Neither Henry Webb nor Ellen Staley originated from Stockport but they met in the town, fell in love and married at St Thomas' Church in the spring 1892. By the end of the year, twins Ceciil and Sydney had born. A few years later, in 1901, a census was taken and the family was recorded as living at 4 Violet Street, Cale Green. There were two additions to the family - 5 year old Leonard and Frank, aged 3.
The family worshipped locally, at St Georges Church, and, as a boy, much of Cecil's life revolved round the church. He attended its Sunday School to further his education and was a member of the Lads Drill Company. When he left school, he went to work at the Stockport hatworks of T & W Lees Ltd on Brook Street and became a blocker. By the time he enlisted into the army in May 1915, the family was living at 10 Warren Road, Adswood (and, later, at 81 Countess Street).
He went overseas on active service on 2 October 1915. The period over the late autumn and winter of 1915/16 was a quiet time and it is possible that Cecil may never have really fired his rifle "in anger". On the day he was killed, the Battalion was in trenches near the French village of Loos and, although the unit's war diary has no details of the day, it is most probable he was killed by shrapnel from an exploding shell. He was buried in the churchyard at Loos but, over the course of the War, the area was badly damaged by shellfire and the graves were destroyed. Cecil and eight other men are now commemorated on a special memorial at St Mary's ADS Cemetery a few miles away.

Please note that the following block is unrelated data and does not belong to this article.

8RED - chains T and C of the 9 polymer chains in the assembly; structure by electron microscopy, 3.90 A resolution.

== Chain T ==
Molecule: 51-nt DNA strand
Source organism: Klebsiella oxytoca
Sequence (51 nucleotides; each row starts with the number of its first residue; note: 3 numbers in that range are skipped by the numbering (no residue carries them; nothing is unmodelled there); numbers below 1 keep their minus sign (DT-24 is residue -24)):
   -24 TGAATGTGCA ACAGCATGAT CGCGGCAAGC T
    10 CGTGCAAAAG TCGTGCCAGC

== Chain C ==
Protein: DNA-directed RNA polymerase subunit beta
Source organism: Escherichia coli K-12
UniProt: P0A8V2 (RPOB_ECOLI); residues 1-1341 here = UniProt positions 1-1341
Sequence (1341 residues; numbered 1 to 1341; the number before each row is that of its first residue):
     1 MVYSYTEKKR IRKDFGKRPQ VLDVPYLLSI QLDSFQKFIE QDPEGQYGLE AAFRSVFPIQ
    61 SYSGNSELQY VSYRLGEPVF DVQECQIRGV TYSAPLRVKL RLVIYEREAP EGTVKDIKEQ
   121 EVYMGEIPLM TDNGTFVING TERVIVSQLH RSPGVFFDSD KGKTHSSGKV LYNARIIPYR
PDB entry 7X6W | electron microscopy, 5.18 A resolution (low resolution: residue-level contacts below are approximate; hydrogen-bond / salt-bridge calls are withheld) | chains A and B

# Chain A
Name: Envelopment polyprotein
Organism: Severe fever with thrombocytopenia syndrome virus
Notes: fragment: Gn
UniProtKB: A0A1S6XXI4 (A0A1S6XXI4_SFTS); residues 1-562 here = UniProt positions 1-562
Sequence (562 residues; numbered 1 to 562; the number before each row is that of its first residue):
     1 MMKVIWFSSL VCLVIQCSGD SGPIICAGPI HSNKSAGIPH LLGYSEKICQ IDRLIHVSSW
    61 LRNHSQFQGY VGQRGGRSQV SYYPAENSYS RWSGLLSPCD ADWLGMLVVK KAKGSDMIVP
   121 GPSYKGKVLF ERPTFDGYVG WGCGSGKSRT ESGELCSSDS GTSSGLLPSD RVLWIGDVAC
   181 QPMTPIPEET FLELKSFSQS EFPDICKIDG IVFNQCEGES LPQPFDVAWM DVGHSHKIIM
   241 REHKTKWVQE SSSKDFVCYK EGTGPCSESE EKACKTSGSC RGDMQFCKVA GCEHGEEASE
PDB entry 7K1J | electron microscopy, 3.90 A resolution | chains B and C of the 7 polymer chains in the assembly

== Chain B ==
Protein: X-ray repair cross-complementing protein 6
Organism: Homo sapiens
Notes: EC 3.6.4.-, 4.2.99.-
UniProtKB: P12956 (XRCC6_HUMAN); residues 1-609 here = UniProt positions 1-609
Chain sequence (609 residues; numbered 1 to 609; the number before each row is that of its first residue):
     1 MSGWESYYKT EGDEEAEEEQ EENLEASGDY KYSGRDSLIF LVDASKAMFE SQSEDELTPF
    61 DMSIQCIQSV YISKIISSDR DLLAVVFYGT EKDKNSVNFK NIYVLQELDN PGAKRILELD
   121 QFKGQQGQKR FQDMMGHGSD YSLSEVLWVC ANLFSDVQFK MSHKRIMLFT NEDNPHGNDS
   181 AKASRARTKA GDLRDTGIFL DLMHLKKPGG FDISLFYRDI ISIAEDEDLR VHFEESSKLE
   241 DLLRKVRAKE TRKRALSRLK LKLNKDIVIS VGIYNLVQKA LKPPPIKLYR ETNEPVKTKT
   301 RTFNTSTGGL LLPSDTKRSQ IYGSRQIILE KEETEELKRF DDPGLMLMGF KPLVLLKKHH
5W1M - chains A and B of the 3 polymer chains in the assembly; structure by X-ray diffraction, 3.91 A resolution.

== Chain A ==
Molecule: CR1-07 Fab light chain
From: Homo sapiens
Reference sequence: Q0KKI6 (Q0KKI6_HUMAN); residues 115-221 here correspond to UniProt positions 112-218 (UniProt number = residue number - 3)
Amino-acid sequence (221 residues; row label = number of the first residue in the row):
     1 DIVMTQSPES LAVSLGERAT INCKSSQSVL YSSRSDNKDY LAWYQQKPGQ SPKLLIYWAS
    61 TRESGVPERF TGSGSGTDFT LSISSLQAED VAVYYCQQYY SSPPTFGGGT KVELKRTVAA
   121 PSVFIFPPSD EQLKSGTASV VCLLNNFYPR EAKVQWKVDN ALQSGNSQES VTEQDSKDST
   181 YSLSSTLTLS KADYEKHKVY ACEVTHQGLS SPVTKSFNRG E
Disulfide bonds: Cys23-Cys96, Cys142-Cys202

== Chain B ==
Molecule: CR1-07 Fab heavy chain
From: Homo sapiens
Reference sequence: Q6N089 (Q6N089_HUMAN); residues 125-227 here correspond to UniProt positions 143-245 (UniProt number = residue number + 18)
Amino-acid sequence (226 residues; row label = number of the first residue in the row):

As well as his commemoration on the Stockport War Memorial at the Art Gallery, Cecil is also remembered on the Memorial at St George's Church.